the mother seems not to believe is OK about grief. Many people have never
heard anyone say anything supportive of grief. That is a loss worthy of
grieving in and of itself. It may not be enough to say "How are you?" in
societies where grief is not well supported. We may need to say "How are
you? And I really want to know how you really are." Or we may need to ask
specific questions like "What was the hardest part of the day today?" so
mothers know that we do not expect them to say they are "Fine" when they
are not. Mothers are often unable to express what they need when asked
"What can I do to help?" because they have been socially trained to believe
that needing help is unacceptable. An accurate answer may not come until
the mother realizes that her grief is respected and accepted--and that
it is deserving of her own respect and acceptance.
Recognition that there may be more to a mother's grief than meets the eye:
New losses can trigger the grieving of old losses. A mother may not know
that this often happens and may feel there is something "wrong" with her
for feeling badly about something else, too. A mother may need the chance
to talk about other losses in addition to the current one. She may feel
overwhelmed by the complexity of her loss and her feelings and have difficulty
speaking about them because she doesn't even know where to begin.
who offer support to grieving mothers must realize that breastfeeding is
worth protecting and supporting--even during grief. Perhaps especially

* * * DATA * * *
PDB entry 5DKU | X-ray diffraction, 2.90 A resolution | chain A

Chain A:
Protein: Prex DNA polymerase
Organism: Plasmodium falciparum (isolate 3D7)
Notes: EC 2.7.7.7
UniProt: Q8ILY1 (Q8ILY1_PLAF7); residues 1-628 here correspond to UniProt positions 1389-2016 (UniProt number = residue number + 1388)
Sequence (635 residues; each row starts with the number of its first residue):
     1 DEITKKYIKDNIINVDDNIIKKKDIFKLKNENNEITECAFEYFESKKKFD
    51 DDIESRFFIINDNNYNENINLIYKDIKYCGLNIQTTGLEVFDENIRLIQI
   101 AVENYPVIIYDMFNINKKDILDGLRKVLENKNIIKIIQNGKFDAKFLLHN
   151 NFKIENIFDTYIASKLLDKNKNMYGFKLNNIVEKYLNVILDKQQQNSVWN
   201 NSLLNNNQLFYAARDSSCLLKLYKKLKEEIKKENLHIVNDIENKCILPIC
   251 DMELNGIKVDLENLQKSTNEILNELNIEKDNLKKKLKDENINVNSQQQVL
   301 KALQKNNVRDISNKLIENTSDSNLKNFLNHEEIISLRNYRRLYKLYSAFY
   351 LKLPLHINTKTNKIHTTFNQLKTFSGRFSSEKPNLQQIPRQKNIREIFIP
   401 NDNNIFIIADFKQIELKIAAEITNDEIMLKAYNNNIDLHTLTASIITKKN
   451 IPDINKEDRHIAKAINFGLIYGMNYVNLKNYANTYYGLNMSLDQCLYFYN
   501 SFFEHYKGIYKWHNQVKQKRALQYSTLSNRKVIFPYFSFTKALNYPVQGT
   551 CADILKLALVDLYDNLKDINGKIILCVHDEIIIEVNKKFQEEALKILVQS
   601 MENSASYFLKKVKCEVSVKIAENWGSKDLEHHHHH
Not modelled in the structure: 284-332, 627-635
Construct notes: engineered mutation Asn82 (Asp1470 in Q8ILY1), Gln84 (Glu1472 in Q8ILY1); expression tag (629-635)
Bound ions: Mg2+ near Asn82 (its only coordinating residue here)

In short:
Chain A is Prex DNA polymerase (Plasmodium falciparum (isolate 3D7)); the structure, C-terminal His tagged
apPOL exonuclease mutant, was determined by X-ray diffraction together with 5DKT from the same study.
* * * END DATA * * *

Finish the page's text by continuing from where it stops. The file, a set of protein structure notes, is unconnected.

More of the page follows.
during grief. Not only is breastfeeding the foundation of normal development
and health, it provides comfort and loving connection between the mother
and her nursling during a difficult time. Mothers who are grieving the
loss of a nursling may choose to donate their milk to a human milk bank
for a time. They may feel that their doing so gives that much more meaning
to their deceased child's life. Bereaved mothers have the right to know
about this possibility whenever a human milk bank exists in their area.
Cynthia Good Mojab, 2002. All rights reserved. This essay may be printed
once for individual use.
text was first posted on July 8, 2002 to LACTNET, a netlist for professionals
working in the field of breastfeeding and human lactation. It has been
edited slightly here.
Good Mojab, MS clinical psychology, IBCLC, is a private researcher and
author focusing on issues related to culture, psychology and the family–-particularly
the area of breastfeeding. She also works as Research Associate in La Leche
League International's Publications Department, is a member of the LLLI
Editorial Review Team for THE BREASTFEEDING ANSWER BOOK (3rd ed.), has
been a La Leche League Leader since 1998, and is Senior Editor at Platypus
Media. She has experience providing both psychological and breastfeeding
counseling. Ms. Good Mojab has taught and guest lectured for undergraduate
psychology and statistics courses, and has spoken about breastfeeding,
parenting, culture and psychology to groups, organizations, and the media.
She is an award-winning researcher whose work was recognized in 1995 by
the American Psychological Foundation. Her website, Ammawell (http://home.comcast.net/~ammawell),
offers breastfeeding and parenting information and support.
Good Mojab, PO Box 5803, Aloha, OR 97006 USA; http://home.comcast.net/~ammawell